Dealerships are typically slow to embrace technology. In some cases, it’s for budgetary reasons and for others it’s out of a lack of a sense of need. A recent article in WardsAuto.com reinforced the need for dealerships to streamline their processes. The article explains how as car manufacturing improves and service intervals grow, the only way for a dealership to increase or maintain its current service revenue is through the ability to service more vehicles.
This is increasingly being done through the digitization of repair orders; more streamlined processes during the write-up involving iPads or mobile devices that contain all the customer’s service history at a glance. This is similar to systems that many hospitals have adopted.
WardsAuto.com advises that dealerships should “expect a different breed of car buyer who want a more hands-off, yet transparent, way to engage the dealership.” At the same time that manufacturers are creating onboard computers that will wirelessly relay vehicle data to the dealership, customers are adopting mobile device apps and expect businesses they patronize to as well.
Improving workflow between departments is key to increasing efficiency. At the same time, dealers don’t want to miss opportunities that they could have upselling a repair order. Just as dealerships have adopted CRMs to control sales processes, technology can be used in the same way. It can help to control service processes and ensure that shortcuts aren’t taken while writing repair orders. It can also ensure that the dealership successfully captures all revenue opportunities by correctly presenting them to the customer.
WardsAuto.com explains that many dealerships are embracing paper-free systems that allow them to decrease paper and storage fees as well as employee error, while also reducing warranty chargeback costs.
Service advisors of the future will need less expertise because all of the technical information will be at their fingertips. Qualities that make a good service advisor will change from auto technical knowledge to customer service and sales skills. Dealerships will always need human interaction, however. Most consumers don’t want to deal with push-button robots in the nature of gas-station car washes (press 1 for 85,000 mile service, etc.) What they want is more transparency and efficiency in the processes involved in getting their cars serviced.
Dealerships that adopt technology, streamline their processes and make a more pleasant customer-centric service experience will position themselves well to compete with the independent auto shops for the extra service business that they’ll need to acquire to maintain and grow fixed ops revenue for their stores.
Customer: “Is my car ready?”
Advisor: “Let me check…. I’m not showing that its ready yet, ma’am.”
Customer: “Do you know when it will be?”
Advisor: “I’ll have to check with the technicians. We’ll be sure to call you when it is, however. It should be done by the end of the day.”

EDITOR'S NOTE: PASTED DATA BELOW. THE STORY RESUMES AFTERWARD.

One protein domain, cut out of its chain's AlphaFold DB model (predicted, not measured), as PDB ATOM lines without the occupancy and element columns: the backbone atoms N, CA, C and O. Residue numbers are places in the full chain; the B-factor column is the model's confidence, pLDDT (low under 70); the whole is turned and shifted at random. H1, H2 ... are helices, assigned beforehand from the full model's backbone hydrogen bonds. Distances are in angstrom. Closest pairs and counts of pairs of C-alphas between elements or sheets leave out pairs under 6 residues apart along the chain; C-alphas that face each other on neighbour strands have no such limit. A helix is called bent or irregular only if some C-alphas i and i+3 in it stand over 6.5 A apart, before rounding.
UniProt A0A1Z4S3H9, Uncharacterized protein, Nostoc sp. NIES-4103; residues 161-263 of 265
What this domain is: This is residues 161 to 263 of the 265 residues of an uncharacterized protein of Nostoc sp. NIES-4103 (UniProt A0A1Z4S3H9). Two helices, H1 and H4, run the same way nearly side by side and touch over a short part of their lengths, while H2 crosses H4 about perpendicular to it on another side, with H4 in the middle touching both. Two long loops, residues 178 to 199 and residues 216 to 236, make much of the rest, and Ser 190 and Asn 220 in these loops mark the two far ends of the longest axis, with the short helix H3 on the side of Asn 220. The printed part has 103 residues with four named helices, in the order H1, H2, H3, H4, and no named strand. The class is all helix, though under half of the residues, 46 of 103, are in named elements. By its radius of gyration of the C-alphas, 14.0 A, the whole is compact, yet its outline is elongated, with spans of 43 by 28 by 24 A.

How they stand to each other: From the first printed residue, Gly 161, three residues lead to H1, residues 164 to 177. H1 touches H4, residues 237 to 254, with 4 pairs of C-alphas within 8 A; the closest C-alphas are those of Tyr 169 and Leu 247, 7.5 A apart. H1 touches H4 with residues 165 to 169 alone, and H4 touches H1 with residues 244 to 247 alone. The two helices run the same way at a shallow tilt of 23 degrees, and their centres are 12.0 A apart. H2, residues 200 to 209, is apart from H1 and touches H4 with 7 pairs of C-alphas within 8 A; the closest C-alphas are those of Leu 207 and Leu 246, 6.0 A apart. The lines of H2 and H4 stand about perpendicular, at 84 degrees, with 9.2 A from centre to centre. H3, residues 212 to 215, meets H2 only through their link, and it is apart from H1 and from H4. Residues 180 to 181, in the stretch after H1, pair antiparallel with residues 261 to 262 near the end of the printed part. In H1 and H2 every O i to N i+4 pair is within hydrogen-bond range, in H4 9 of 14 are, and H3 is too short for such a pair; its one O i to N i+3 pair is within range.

Is this a conversation your service advisors or cashiers are having with customers? Wouldn’t it be nice to be able to have this conversation instead?
Customer: “Is my car ready?”
Advisor: “Hi Mrs. Smith, the oil change has been completed. The tech saw that the fluids were low in a couple of areas so he went ahead and topped them off. Your car is in the service bay currently getting the tires rotated and balanced. ETA on completion is about 30 minutes. Is there anything else I can answer for you?”
Not only would a customer be impressed, it would probably save your employee from having that same conversation with the same customer 3 hours later. Not to mention the time it would take them to track down and get the information from the various people involved to deliver it to the customer.
In today’s world filled with instant access to order statuses, tracking numbers and information, consumers are now used to getting immediate answers. With all the available technology at our disposal, and with that technology decreasing in price while becoming more powerful than ever, there’s no reason why a dealership can’t implement a similar tracking feature into their operations.
Having a system like this in place not only puts the power of information at your disposal for the purposes of customer service; it makes your operations more efficient. Gone are the days of the service advisor having to track down the tech to find out what’s going on with the customer’s vehicle. The tech doesn’t have to go to the parts counter to request parts for an RO, and the parts counter no longer has to track down the tech to deliver the parts.
Even at the most basic level, a system like this is worth its weight in gold. Of course, MPi takes this philosophy and multiplies it by a hundred but whether you go with a full-featured system like ours, or implement one of your own, the fact remains that customers want information. The more effort it takes to get them that information, the less time that service advisor has to write new ROs or upsell existing ROs on recommended repairs.
Businesses across the world are embracing and integrating technology into their operations to increase both efficiency and customer service. It’s time for your dealership to embrace technology and use it to create a more efficient and customer-friendly operation.